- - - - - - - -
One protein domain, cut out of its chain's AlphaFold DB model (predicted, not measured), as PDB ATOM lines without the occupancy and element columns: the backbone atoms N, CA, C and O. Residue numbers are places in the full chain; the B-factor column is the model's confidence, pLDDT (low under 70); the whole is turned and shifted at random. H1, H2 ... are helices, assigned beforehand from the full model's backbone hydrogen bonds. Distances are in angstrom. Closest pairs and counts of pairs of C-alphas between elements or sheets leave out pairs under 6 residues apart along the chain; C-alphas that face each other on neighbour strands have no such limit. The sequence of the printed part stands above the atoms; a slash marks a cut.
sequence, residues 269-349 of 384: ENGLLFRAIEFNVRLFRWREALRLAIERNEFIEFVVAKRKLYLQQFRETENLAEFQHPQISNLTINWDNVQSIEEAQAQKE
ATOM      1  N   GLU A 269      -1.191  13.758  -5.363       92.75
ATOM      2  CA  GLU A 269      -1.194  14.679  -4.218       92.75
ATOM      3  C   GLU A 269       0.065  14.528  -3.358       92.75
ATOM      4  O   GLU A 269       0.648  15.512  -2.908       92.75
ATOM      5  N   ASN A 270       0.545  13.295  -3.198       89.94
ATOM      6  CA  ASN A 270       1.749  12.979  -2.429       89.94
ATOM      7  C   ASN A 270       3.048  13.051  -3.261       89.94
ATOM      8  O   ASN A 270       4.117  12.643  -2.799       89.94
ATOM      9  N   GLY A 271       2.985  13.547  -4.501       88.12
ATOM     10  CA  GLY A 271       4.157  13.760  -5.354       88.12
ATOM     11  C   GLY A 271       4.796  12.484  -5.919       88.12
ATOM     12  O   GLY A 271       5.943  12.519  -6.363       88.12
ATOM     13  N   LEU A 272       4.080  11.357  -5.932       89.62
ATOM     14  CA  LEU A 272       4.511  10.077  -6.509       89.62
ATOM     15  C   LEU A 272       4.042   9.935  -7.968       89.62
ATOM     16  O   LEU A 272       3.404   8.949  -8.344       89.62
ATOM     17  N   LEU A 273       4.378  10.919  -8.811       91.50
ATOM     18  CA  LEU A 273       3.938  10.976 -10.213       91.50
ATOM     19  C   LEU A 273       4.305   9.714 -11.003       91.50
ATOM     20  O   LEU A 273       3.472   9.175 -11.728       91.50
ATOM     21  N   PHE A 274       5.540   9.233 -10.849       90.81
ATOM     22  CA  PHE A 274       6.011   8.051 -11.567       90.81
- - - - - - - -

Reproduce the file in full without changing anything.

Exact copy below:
One protein domain, cut out of its chain's AlphaFold DB model (predicted, not measured), as PDB ATOM lines without the occupancy and element columns: the backbone atoms N, CA, C and O. Residue numbers are places in the full chain; the B-factor column is the model's confidence, pLDDT (low under 70); the whole is turned and shifted at random. H1, H2 ... are helices, assigned beforehand from the full model's backbone hydrogen bonds. Distances are in angstrom. Closest pairs and counts of pairs of C-alphas between elements or sheets leave out pairs under 6 residues apart along the chain; C-alphas that face each other on neighbour strands have no such limit. The sequence of the printed part stands above the atoms; a slash marks a cut.
sequence, residues 269-349 of 384: ENGLLFRAIEFNVRLFRWREALRLAIERNEFIEFVVAKRKLYLQQFRETENLAEFQHPQISNLTINWDNVQSIEEAQAQKE
ATOM      1  N   GLU A 269      -1.191  13.758  -5.363       92.75
ATOM      2  CA  GLU A 269      -1.194  14.679  -4.218       92.75
ATOM      3  C   GLU A 269       0.065  14.528  -3.358       92.75
ATOM      4  O   GLU A 269       0.648  15.512  -2.908       92.75
ATOM      5  N   ASN A 270       0.545  13.295  -3.198       89.94
ATOM      6  CA  ASN A 270       1.749  12.979  -2.429       89.94
ATOM      7  C   ASN A 270       3.048  13.051  -3.261       89.94
ATOM      8  O   ASN A 270       4.117  12.643  -2.799       89.94
ATOM      9  N   GLY A 271       2.985  13.547  -4.501       88.12
ATOM     10  CA  GLY A 271       4.157  13.760  -5.354       88.12
ATOM     11  C   GLY A 271       4.796  12.484  -5.919       88.12
ATOM     12  O   GLY A 271       5.943  12.519  -6.363       88.12
ATOM     13  N   LEU A 272       4.080  11.357  -5.932       89.62
ATOM     14  CA  LEU A 272       4.511  10.077  -6.509       89.62
ATOM     15  C   LEU A 272       4.042   9.935  -7.968       89.62
ATOM     16  O   LEU A 272       3.404   8.949  -8.344       89.62
ATOM     17  N   LEU A 273       4.378  10.919  -8.811       91.50
ATOM     18  CA  LEU A 273       3.938  10.976 -10.213       91.50
ATOM     19  C   LEU A 273       4.305   9.714 -11.003       91.50
ATOM     20  O   LEU A 273       3.472   9.175 -11.728       91.50
ATOM     21  N   PHE A 274       5.540   9.233 -10.849       90.81
ATOM     22  CA  PHE A 274       6.011   8.051 -11.567       90.81